• Since the publishing of story and resulting developments, many journalists have publicly shared that they also had the contents of the same story as Mr. Almeida, thus providing a tacit support to the veracity of the story. While one may or may not agree with Mr. Almeida’s judgment to file the story, and the newspaper’s editorial decision to carry it as important for public consumption regardless of the national security considerations, the news story, in the judgment of some readers, may have carried slightly sensationalist and vivid hue, which may not have been desirable in reporting on such sensitive matters. However, the real issue of concern is that a participant at the meeting disclosed in such vivid detail what should have been kept behind closed doors. The development may take away from the atmosphere of trust and official secrecy that are crucial to such meetings and therefore, PILDAT supports an investigation into where the leak emanated from and holding those responsible accountable as a matter of paramount importance. However, the inquiry needs to be focused on where and how the leak has occurred.

  • The sacking of the Federal Minister for Information, Senator Pervaiz Rasheed for allegedly not being able to stop the newspaper from publishing the story was also particularly perplexing. Isn’t it the Honourable Minister’s job to ensure coverage of Government’s activities instead of working to promote a blackout?

Simply due to the cleavages it exposed in civil-military relations, we believe a timeline of development emanating from publication of Dawn’s exclusive news story of October 06, 2016 is important to be produced in PILDAT’s Monitor on Civil-Military Relations:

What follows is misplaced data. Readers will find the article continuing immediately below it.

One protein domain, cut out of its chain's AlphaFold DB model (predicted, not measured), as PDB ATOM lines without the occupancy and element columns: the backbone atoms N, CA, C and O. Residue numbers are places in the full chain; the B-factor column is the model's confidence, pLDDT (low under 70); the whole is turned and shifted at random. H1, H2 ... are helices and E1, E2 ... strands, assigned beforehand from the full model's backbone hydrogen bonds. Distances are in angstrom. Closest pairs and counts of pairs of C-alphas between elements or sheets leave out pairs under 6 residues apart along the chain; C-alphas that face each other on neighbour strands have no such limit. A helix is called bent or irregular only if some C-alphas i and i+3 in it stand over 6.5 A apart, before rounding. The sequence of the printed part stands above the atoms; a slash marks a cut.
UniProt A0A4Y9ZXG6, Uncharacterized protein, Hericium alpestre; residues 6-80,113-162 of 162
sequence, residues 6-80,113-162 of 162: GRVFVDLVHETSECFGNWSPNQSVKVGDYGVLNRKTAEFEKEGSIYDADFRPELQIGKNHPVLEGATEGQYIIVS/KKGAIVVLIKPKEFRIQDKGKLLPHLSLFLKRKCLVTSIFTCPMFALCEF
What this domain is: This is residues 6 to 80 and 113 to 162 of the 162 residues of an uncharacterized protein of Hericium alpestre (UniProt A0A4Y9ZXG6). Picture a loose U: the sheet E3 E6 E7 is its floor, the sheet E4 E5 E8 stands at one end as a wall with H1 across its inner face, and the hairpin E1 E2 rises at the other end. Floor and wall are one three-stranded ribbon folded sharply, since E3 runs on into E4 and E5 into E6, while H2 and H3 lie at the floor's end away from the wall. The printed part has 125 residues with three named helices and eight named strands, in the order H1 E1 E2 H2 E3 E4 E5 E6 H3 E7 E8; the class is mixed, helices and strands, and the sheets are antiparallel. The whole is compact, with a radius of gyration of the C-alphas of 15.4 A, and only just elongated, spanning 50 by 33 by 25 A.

Table 1: Timeline of Developments on Dawn’s Story

No.

Date

Development

1.

October 06, 2016

Reported by Mr. Cyril Almeida, daily Dawn ran a story titled Exclusive: Act Against Militants or face International Isolation.8 It contained details of the deliberations that took place apparently in a meeting of the National Security Committee on Monday, October 03, 2016.

Two main actions emanating from the meeting, according to the report were that firstly, the DG ISI accompanied by the NSA would visit each of the four provinces with a ‘message for the Provincial Apex Committees’; secondly, apparently, the Prime Minister ordered that fresh attempts be made to resolve the Pathankot investigations.

The news report also contained a dramatic and vivid account of an altercation between the Chief Minister of the Punjab, Mr. Muhammad Shahbaz Sharif, MPA and the DG ISI, Lt. Gen. Rizwan Akhtar over rounding up of non-state actors in the Punjab.

2.

October 06, 2016

First rejoinder issued by the Spokesman of the Prime Minister saying the story is ‘an amalgamation of fiction and half-truths which too are invariably reported out of context. It is imperative that those demanding the right to information at par with the international best practices also act in a manner, which is at par with international reporting norms and standards’.

3.

October 06, 2016